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5 Reasons California is Cheaper Than It Appears Print E-mail
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Personal Finance - Education
Written by Omie Ismail   
Thursday, 24 June 2010 04:18
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5 Reasons California is Cheaper Than It Appears
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I heard it again the other day:

"There's no way I could afford to live in California, It's WAY too expensive."

It's true, California is one expensive place. Even with the crash in real estate, things in the Golden State are far from being cheap. When I used to recruit people from Californiaoutside of California, there was always that moment of truth where a candidate would have to come to grips with the sticker shock of housing prices. If they were leaving behind a nice family home on a good size lot in Northern Virginia or Chicago, they realized that an exact replacement would  fetch $2 million anywhere within 30 miles of the coast line. Once they survived the housing shell shock, they would face the prospect of  forking over 8% or 9% of their income to the state. But for all of its expense, there are factors and policies that lighten the burden of living in California and make it less deserving than its ultra costly image. Here's 5 ways California is a bit cheaper than it appears.

1) Low Property Taxes:

Three decades ago, California passed Proposition 13 which limited annual increases of property taxes to a mere 2%. What that means for anyone living in the Golden State is that once you buy a home, you've locked in your taxes for as long as you own it. After 35 years of homeownership not only will you have paid off your mortgage but at most, your taxes will have doubled. And with an average rate of about 1.15%, the amount of taxation one of those million dollar homes can actually be quite reasonable. Ask someone in New York State, where the property taxes on a $400,000 home can run well into the 5 figures and where many retired people are forced to sell their homes due to the ridiculous tax burden. For Californians that have owned their home for a number of years, property taxes often add up to a very small percentage of their income.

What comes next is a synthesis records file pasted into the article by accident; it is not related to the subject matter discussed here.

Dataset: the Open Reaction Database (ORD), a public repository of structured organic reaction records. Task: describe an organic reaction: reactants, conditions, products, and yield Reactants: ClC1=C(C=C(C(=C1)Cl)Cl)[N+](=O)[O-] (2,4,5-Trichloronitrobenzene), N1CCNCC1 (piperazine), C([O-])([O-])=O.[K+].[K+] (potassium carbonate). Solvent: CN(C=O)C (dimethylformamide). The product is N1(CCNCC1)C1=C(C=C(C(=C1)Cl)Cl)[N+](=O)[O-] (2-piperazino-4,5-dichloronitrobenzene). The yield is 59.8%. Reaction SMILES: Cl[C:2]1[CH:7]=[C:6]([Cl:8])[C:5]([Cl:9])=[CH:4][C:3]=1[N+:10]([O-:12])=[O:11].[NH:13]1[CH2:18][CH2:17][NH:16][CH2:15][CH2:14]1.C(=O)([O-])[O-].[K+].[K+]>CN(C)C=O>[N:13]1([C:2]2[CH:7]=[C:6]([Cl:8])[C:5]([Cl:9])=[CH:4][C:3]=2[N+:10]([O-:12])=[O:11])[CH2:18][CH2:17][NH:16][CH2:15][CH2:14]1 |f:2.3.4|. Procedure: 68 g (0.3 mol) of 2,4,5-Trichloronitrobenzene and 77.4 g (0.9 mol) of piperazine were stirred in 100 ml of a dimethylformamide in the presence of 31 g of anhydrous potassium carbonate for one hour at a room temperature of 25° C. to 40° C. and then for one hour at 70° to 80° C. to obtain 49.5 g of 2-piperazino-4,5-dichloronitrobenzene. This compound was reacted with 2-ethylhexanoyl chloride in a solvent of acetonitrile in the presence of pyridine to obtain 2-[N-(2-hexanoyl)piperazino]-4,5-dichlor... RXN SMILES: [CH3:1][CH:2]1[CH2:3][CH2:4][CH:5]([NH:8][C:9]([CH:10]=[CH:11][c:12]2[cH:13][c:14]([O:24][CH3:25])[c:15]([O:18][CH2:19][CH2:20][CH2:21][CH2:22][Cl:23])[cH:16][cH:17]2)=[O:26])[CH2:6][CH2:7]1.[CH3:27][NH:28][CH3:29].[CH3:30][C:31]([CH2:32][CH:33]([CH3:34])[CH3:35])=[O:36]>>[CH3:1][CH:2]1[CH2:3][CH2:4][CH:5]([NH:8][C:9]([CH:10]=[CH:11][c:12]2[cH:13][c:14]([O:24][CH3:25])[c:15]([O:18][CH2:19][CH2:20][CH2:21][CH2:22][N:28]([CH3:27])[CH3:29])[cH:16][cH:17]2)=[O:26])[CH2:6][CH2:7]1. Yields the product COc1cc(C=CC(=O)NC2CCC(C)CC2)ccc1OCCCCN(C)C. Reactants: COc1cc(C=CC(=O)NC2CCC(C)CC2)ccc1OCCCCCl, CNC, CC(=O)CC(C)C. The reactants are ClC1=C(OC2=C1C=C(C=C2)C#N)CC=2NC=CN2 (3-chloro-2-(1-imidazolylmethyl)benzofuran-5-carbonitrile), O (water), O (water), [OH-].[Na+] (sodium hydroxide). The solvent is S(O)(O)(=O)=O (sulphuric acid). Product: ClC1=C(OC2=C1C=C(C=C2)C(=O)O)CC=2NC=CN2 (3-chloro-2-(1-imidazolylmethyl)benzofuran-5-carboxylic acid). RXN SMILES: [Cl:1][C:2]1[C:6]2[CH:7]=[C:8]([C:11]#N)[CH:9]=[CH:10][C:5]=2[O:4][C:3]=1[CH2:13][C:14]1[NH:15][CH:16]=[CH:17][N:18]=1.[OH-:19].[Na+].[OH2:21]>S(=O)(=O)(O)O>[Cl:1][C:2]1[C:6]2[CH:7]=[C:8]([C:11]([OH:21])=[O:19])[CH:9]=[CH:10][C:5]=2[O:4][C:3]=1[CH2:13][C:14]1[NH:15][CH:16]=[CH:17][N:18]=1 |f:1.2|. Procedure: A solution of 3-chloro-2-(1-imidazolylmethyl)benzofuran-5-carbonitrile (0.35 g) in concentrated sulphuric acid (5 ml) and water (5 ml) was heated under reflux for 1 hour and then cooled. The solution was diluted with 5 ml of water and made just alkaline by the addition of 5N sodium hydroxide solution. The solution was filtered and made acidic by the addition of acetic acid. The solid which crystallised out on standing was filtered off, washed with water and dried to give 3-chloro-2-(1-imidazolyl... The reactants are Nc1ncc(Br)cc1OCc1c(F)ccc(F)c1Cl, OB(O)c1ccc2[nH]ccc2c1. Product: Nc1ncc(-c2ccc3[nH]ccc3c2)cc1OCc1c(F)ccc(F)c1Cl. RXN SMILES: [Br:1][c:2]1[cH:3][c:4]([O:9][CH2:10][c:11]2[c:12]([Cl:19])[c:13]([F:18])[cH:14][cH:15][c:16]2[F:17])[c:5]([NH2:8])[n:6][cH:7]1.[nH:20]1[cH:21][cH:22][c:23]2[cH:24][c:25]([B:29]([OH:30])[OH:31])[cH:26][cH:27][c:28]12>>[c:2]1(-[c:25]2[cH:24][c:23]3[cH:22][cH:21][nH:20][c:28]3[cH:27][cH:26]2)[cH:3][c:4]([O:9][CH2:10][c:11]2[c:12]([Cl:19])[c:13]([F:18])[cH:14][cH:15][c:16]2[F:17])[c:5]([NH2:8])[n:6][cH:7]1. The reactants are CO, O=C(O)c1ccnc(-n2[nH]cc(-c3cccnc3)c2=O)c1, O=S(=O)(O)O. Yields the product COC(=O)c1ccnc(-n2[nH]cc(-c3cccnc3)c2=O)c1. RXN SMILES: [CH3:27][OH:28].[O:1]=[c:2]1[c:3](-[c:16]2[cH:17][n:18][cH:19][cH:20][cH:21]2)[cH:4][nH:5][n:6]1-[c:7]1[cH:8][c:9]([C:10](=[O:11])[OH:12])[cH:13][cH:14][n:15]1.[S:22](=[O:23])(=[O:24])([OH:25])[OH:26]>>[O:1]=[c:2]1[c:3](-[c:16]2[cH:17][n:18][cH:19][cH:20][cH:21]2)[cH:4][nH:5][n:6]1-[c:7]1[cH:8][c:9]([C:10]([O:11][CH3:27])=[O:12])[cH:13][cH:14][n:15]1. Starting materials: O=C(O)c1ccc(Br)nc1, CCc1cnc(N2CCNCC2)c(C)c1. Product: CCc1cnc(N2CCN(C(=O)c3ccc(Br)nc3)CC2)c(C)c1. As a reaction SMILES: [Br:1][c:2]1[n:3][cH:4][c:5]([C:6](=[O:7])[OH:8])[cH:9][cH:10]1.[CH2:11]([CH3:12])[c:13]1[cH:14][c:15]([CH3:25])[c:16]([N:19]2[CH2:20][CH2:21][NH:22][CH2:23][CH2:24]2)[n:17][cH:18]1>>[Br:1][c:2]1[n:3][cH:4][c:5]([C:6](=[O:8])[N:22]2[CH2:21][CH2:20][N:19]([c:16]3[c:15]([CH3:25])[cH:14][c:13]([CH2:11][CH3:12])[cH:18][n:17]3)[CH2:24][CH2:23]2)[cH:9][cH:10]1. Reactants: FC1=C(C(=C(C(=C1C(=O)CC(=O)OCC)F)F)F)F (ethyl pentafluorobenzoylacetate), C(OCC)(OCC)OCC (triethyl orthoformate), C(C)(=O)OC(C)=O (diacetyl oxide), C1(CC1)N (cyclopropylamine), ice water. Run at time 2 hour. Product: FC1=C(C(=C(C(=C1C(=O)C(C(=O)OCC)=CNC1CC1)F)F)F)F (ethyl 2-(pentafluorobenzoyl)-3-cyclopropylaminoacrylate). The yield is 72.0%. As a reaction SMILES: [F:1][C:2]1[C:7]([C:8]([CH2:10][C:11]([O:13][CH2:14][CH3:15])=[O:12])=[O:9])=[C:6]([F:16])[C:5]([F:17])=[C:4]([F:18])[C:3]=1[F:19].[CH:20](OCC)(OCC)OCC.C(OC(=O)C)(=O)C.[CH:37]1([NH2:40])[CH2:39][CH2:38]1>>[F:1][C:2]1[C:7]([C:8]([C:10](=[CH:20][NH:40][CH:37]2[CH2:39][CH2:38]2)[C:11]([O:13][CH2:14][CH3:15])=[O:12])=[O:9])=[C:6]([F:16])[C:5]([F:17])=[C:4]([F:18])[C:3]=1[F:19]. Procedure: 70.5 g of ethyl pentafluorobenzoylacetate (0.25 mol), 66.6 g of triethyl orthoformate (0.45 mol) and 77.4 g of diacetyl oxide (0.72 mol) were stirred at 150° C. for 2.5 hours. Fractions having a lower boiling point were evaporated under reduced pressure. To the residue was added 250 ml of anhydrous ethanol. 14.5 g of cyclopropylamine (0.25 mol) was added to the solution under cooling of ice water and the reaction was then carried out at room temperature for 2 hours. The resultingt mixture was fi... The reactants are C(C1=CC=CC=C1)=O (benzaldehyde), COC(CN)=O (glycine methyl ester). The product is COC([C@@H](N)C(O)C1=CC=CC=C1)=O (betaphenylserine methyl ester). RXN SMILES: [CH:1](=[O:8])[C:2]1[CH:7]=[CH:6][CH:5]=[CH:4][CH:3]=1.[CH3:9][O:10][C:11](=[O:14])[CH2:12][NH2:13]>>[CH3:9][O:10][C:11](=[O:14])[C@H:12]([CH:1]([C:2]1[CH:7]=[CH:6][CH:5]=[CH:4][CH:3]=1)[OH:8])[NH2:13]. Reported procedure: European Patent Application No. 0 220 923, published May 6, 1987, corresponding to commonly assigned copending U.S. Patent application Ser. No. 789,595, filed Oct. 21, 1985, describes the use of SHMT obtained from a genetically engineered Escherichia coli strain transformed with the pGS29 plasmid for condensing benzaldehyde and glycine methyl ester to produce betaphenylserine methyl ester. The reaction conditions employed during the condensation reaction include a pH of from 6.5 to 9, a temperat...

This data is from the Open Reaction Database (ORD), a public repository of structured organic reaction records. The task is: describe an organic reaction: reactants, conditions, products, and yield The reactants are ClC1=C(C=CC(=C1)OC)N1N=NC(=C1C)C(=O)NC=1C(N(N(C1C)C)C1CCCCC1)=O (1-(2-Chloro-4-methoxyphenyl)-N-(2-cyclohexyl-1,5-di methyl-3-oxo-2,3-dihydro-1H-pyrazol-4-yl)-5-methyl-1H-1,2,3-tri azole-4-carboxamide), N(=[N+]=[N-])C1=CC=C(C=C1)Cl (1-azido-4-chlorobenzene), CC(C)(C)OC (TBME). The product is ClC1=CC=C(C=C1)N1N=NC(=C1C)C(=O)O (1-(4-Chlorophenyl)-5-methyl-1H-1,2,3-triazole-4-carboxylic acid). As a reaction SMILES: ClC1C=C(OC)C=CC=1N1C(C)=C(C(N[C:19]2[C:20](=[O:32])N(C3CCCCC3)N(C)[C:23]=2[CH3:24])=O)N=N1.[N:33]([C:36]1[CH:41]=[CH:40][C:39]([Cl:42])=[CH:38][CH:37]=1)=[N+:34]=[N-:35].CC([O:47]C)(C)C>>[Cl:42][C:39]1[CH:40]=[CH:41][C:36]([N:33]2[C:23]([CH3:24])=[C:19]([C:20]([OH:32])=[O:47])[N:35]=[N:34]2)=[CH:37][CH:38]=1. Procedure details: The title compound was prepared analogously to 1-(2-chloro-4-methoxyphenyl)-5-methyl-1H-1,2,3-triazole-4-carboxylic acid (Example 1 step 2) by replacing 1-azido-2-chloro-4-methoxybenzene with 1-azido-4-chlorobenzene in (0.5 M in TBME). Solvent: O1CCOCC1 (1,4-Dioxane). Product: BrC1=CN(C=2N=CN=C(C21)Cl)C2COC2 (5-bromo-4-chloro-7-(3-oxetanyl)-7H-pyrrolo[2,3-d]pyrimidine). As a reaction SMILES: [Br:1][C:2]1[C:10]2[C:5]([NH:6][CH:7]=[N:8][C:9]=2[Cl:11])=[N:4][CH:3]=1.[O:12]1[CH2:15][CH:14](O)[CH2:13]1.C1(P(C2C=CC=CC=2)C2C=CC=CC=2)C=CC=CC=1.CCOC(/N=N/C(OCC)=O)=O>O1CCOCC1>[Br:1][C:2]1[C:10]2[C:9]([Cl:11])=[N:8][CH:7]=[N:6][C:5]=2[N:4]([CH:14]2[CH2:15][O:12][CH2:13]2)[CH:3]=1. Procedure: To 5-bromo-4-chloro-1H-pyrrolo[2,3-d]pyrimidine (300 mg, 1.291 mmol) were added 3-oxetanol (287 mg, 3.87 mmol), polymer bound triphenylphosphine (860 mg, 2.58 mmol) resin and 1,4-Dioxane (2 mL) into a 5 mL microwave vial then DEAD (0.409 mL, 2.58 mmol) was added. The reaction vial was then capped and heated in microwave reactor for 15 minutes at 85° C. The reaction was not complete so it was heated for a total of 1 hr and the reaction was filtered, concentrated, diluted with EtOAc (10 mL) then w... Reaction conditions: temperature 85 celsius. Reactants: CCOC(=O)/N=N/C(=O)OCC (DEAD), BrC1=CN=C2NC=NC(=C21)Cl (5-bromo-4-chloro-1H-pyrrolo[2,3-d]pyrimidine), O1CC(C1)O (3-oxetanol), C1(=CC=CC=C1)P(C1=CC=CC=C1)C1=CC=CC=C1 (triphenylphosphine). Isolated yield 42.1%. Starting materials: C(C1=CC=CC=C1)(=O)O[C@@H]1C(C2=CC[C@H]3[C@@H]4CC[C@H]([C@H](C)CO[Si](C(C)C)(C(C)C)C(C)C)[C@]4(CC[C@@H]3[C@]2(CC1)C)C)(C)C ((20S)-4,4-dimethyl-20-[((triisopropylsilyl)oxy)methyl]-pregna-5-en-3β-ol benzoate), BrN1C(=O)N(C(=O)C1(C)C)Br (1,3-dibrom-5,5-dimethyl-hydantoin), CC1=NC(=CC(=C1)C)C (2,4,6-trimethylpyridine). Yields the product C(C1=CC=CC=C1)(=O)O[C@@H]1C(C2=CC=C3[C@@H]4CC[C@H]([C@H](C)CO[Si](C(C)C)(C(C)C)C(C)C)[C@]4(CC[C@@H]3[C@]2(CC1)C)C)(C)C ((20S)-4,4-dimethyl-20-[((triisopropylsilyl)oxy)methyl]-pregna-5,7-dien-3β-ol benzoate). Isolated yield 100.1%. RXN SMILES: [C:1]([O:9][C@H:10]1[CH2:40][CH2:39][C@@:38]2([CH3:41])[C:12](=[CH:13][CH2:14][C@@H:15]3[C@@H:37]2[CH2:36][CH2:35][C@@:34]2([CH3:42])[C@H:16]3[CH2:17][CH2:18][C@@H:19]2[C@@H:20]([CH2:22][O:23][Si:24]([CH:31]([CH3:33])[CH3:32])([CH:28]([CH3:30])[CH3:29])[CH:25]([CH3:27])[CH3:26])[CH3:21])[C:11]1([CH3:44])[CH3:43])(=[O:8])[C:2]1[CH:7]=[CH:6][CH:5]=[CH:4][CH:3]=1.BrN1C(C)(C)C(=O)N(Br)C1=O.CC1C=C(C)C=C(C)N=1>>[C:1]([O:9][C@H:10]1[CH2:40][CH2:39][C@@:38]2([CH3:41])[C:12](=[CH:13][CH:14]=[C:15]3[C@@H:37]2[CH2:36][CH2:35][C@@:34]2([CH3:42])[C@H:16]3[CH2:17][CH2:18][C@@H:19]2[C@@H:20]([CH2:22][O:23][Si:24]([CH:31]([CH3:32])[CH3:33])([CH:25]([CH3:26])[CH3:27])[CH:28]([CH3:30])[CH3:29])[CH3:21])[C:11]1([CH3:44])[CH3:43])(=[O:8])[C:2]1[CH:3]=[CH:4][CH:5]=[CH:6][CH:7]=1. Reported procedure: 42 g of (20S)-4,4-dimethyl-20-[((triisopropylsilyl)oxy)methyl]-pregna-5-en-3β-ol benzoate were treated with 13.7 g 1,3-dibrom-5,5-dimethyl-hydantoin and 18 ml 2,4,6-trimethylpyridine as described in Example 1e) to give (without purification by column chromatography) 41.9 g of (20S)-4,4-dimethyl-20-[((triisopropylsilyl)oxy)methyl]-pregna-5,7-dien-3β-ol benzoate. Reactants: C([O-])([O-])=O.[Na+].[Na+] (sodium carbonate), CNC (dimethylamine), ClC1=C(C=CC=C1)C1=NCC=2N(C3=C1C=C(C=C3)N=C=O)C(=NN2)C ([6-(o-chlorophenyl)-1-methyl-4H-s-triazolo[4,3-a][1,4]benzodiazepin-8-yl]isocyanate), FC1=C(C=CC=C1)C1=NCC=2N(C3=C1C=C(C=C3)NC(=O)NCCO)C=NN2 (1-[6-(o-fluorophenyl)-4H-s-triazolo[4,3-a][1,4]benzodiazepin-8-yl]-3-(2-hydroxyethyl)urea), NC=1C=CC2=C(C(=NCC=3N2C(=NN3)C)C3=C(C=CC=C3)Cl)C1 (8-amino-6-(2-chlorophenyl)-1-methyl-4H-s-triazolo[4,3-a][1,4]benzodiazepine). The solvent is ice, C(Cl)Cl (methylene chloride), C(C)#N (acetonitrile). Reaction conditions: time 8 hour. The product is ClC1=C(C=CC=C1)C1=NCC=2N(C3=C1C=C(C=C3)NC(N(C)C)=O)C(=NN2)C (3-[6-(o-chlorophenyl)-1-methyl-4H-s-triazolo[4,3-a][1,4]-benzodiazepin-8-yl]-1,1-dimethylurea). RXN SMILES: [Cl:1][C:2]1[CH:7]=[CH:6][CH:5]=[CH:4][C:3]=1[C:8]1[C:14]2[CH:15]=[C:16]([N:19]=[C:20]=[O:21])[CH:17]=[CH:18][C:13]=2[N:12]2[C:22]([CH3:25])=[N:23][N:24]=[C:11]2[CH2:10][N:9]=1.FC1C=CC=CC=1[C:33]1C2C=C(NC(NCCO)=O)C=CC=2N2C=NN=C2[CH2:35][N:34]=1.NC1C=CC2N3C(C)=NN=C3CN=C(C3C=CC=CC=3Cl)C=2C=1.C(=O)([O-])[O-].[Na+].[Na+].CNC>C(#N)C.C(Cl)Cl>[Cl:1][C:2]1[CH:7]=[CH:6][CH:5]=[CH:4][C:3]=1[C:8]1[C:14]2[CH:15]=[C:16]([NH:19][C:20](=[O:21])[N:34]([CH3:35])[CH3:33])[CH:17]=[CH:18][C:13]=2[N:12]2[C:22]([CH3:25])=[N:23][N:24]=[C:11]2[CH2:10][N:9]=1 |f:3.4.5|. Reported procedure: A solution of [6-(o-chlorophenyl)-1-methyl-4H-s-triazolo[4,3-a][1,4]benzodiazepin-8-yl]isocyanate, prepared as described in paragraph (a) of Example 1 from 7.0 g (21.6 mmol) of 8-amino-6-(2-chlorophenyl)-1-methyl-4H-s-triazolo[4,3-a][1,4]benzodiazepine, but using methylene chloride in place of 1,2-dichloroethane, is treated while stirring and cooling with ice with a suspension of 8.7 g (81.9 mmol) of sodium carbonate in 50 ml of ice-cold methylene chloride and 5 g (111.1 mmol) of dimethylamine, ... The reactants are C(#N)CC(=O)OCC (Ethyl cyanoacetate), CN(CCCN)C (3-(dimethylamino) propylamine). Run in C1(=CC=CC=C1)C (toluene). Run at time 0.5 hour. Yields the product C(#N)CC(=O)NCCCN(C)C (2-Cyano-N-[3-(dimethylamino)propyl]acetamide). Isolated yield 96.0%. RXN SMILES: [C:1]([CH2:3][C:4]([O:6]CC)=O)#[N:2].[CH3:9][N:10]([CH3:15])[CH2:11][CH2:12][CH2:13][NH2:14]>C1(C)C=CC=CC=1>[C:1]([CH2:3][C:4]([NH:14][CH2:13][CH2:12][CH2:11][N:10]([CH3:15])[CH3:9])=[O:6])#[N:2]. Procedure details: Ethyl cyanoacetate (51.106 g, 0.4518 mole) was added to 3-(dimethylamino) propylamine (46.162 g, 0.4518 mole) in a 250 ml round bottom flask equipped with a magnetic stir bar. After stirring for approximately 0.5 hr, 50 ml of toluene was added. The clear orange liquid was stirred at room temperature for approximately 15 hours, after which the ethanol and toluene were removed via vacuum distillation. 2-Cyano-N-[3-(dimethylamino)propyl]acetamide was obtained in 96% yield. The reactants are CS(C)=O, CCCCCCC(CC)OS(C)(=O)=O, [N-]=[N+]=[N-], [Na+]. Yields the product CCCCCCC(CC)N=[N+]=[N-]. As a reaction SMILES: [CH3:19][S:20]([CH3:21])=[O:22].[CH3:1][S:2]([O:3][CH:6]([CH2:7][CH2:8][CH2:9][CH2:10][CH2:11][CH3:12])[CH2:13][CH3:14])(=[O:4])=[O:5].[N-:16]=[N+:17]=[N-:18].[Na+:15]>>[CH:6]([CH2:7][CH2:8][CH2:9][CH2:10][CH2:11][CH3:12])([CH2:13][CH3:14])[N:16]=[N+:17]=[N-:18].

2) No Heat, Little A/C:

Heating your home in much of California is entirely optional. There will be the ocassional cold spell where you have to remember how to turn on the heater but if you don't mind wearing a sweater, you'd be hard pressed to run up an annual gas bill over $300. Compare that to the Northeast where heating with oil might cost you $1,500 to $2,000 a year. Air-conditioning is very dependent on how far your live from the coast, but then again, so is the price of housing. If you live in the interior where A/C is vital, the price of your house drops significantly to levels on par with the rest of the country. The heat in California is dry and once the sun goes down, the temperature drops quickly leading to cool night breezes. The fact is that millions of people in California hardly use any heat or air conditioning and those that do usually live in areas away from the coast where housing is far cheaper. When you take into consideration that utilities are paid for with after tax dollars, the money you save in heating and air conditioning can cover a good chunk of the tax deductible interest on that expensive house. 

3) Great Cheap Local Vacations:

When I lived in the Midwest, people would always talk about their winter vacation. Florida, the Caribbean, Mexico, or maybe California. They'd long for the February break after enduring months of endless clouds and sub-freezing temperatures. Even modest vacations for a family of four can easily run $5,000 to any warm weather spot in the dead of winter when you factor in airfare, lodging, food, and transportation. In the winter in California, you can warm by taking a day trip the desert, head to the beach on a good day, or go up to the mountains to ski in some of the best conditions in the country. In the summer, the choices are about the same, head to the Coast, do some camping in the mountains, or dunk yourself in a pool in the desert. The key is that there's no airfare, no rental car, and lodging bargains abound. After traveling for many years to the typical spots, one year my wife and I decided that we would vacation in San Diego, a mere 120 miles away. We had such a good time, we realized that we would rather vacation there than nearly any place in America. For those of you that like National Parks, the choices are endless. If you don't have the need to travel to Europe or the Far East, you can cut your vacation expenses by at least half.

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